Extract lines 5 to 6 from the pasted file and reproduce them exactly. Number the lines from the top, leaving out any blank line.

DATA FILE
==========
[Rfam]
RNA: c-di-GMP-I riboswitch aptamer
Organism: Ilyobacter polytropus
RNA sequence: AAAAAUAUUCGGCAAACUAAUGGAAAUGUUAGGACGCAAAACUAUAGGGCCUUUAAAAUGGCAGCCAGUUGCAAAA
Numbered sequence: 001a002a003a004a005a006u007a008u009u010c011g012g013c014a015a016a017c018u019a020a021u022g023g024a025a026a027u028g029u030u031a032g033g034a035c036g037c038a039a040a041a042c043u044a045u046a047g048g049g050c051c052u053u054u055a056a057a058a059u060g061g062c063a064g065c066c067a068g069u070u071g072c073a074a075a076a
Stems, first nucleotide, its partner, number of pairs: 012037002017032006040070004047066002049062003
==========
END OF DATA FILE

Numbered sequence: 001a002a003a004a005a006u007a008u009u010c011g012g013c014a015a016a017c018u019a020a021u022g023g024a025a026a027u028g029u030u031a032g033g034a035c036g037c038a039a040a041a042c043u044a045u046a047g048g049g050c051c052u053u054u055a056a057a058a059u060g061g062c063a064g065c066c067a068g069u070u071g072c073a074a075a076a
Stems, first nucleotide, its partner, number of pairs: 012037002017032006040070004047066002049062003